Train leaders, not managers

Good leaders make sure their teams feel safe enough to offer their opinion without punishment. They prioritize listening before talking (e.g. listening to an employee’s frustrations before defending the organization’s choices).

Leaders should also create an open rapport with employees. This doesn’t mean blurring professional boundaries, but it does mean empathizing with each individual employee. This extends to understanding employees’ expectations for benefits and pay, too.

Foster a positive company culture

A toxic company culture will send current employees running for the door, while a positive workplace culture is an employee retention strategy. To start, you need to create a sense of trust with workers, so they feel safe disclosing employee dissatisfaction.

You also need to encourage clear communication across all levels of the organization and implement tools to support that goal. If you have a couple of poor performers who bring the team down, then you might need to let them go, so you can build a healthier workplace culture from the ground up.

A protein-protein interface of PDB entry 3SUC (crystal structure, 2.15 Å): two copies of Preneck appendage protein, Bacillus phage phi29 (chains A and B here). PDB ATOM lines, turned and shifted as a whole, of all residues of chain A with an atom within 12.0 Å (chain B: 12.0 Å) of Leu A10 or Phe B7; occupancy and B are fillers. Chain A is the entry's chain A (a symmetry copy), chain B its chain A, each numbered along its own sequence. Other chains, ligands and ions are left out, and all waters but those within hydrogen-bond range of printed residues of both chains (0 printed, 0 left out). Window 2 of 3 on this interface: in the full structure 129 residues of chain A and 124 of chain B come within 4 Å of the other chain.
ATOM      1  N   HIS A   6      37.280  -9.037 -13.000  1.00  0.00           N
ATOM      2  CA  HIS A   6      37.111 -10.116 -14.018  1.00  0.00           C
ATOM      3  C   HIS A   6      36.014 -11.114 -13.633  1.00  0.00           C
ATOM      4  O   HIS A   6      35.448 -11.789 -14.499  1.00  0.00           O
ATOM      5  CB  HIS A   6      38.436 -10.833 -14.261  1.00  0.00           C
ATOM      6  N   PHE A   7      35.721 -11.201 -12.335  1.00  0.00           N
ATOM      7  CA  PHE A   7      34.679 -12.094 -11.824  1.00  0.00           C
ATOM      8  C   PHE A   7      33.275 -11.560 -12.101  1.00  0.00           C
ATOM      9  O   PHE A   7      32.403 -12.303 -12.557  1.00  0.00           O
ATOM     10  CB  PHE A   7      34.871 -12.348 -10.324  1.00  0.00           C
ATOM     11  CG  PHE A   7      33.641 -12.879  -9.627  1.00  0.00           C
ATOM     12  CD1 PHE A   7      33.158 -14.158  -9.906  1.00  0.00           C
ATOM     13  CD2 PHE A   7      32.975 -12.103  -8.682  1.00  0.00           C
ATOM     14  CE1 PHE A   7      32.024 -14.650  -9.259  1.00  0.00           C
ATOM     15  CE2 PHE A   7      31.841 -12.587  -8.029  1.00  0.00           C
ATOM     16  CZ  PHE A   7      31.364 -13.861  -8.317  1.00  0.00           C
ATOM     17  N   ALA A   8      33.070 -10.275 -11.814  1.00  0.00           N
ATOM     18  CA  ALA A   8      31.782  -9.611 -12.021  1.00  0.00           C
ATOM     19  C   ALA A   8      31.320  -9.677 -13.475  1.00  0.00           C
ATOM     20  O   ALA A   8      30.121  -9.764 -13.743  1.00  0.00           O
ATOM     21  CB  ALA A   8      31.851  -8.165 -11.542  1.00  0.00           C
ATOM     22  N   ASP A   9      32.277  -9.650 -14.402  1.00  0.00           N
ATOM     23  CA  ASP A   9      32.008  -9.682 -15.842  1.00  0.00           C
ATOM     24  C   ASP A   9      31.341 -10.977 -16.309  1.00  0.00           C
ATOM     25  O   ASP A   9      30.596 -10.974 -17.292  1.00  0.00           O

Encourage employee input and initiative

Innovation and creativity only flourish in environments that support risk-taking and a spirit of “intrapreneurship.” Sadly, most workplaces are more focused on preventing mistakes.

Instead, build your culture around learning. When a risk doesn’t pay off, employees should feel empowered by the experience and have the confidence to keep trying new ideas. The environment should welcome out-of-the-box thinking and input from all employees instead of only managers.

Offer employee recognition

All too often, companies focus on what employees can improve and ignore employee success, which is the opposite of an effective retention strategy. Taking time to praise employees for their accomplishments and hard work—both in private performance reviews and in public team meetings—will show them that you’re cheering for their wins instead of only dissecting their mistakes.

Also Read: Employee Recognition Software Guide

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What tools help with employee retention?

You don’t have to implement these employee retention strategies in a vacuum. There are plenty of tools available that can help your human resources (HR) team start an employee retention program and improve the employee experience.

Payroll and benefits administration software